Ufa and the Urals


Ufa and the Urals

Ufa is the largest city in Russia, formerly known as Stalingrad. It’s one of the largest administrative, economic, cultural, sporting, and scientific centres of the nation, located about 1,350 kilometers east of Moscow. With more than a million people population, it is considered one of Russia’s major cities and one of its biggest industrial, commercial, and transportation centres. Besides numerous big shopping centres and hotels, Ufa is home to many old and prestigious Russian sportbooks industries.

The main residential and commercial centres of Ufa are Saint Petersburg, Volgoria, Nizhevsk, Kharkov, and the bashkortostan republic. All these cities are located within easy reach of each other. They are all part of one great transport hub which is Ufa-Mash oil platform that connects all Russian regions. The platform has several carriers such as trains, trucks, airplanes and helicopters and is very efficient and economical transport means for transferring goods and passengers from all corners of Russia to anywhere in the world.

There are three international airports in Ufa-Mash, including the famous Moscow international airport, which is located some 70 kilometres from Ufa. Another international airport in Ufa is Belaya Ural, which is also located close by. The third airport is the Kubuska Airport, which is situated near the town of Ufa. There are three international train stations in Ufa, which are connected to all major railway stations of Russia and other countries. Apart from these, there are also a bus network as well as a taxi service.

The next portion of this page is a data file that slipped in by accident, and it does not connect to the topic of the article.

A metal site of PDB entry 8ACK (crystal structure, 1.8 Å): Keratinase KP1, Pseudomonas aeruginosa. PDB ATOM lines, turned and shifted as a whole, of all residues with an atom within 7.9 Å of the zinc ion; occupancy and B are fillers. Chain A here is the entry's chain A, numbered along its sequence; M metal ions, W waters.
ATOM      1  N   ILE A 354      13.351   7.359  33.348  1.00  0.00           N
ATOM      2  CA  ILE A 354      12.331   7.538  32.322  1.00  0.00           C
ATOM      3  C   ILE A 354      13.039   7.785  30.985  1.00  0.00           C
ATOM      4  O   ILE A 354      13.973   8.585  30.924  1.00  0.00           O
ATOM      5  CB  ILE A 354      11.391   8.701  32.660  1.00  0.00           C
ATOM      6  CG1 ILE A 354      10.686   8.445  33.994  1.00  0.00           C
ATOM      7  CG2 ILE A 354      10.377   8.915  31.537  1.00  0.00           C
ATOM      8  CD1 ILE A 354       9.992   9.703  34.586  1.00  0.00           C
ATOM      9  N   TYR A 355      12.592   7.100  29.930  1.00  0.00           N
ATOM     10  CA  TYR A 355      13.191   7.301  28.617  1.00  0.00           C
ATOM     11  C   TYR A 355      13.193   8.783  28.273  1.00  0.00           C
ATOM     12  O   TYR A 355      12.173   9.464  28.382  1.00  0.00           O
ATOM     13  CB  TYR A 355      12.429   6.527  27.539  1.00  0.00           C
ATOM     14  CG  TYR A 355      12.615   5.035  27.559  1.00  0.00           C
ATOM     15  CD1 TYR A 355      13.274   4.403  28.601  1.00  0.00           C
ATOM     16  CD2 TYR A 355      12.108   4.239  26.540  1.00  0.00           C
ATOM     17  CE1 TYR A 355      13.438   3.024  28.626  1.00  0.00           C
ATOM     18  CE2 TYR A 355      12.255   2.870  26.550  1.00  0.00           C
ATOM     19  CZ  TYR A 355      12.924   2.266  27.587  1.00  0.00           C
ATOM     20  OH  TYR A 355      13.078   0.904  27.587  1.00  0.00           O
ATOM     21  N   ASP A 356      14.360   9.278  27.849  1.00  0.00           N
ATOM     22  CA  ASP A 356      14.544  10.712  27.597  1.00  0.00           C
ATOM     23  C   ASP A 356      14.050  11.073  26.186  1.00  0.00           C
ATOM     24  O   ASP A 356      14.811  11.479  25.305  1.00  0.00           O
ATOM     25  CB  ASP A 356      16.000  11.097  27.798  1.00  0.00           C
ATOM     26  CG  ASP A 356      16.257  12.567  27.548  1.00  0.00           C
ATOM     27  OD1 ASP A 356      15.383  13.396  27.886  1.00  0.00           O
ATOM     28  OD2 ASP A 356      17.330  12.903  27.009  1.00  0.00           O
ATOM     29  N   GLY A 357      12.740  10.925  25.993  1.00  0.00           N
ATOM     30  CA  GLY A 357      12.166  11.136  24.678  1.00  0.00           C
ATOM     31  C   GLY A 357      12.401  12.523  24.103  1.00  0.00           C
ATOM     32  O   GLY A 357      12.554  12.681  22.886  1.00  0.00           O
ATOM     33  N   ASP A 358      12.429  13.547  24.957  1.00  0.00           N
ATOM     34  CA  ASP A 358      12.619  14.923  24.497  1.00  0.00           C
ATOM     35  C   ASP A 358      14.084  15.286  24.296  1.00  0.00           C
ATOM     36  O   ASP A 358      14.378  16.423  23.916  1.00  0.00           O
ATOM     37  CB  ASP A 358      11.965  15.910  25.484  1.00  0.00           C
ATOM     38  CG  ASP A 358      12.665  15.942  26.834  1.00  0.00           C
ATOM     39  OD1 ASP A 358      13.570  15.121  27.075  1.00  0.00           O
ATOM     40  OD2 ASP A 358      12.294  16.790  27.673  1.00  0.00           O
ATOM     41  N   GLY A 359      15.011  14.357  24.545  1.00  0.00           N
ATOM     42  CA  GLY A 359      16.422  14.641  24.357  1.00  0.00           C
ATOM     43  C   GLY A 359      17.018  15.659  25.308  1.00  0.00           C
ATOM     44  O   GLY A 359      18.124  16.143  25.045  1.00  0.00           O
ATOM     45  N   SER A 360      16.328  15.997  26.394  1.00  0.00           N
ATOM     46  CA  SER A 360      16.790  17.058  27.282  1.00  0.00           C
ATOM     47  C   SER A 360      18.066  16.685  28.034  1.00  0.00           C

The most popular destination among visitors in Ufa is the Ufa City, which is situated on a peninsula in the northern reaches of Russia. The name of this town was created when the remote island of Bashkir was named after Russian Tsar Peter the Great. The Ufa City is famous for its architectural designs and magnificent churches and cathedrals, which have been standing since the 13th century.

People who come here just for the cultural experience will be shocked to learn that, although a cosmopolitan town, it has not developed much in terms of culture. As far as art is concerned, it is more or less non existent and people tend to buy only what they need from local merchants. The city is home to a small but boisterous gay community, which have a unique way of celebrating weddings, Bar mitzvahs and other social occasions. In short, the experience of living in Ufa could be described as typical of any cosmopolitan Russian city, albeit a cosmopolitan one with a slightly oriental touch.

Although there are no national art galleries in Ufa, the Museum of Ufa History and Ufa Culture offers some great examples of local art. There are also museums of ancient Russian cultures by many renowned artists such as Alexey Pferdeyev, Marina Sekhavisht, Grigory Shvedov and others. It’s worth seeing the impressive Cathedral of St. Nicholas in Ufa, which was built ingenciesople during the Golden Horde period of medieval Russia. If you are interested in learning more about bashkirs, then you should head to the Tver oblast museum, which is a repository for authentic works of art from the time of Prince Dmitry. For a taste of world class arts, then you should head to the Pushkin State Museum of Art.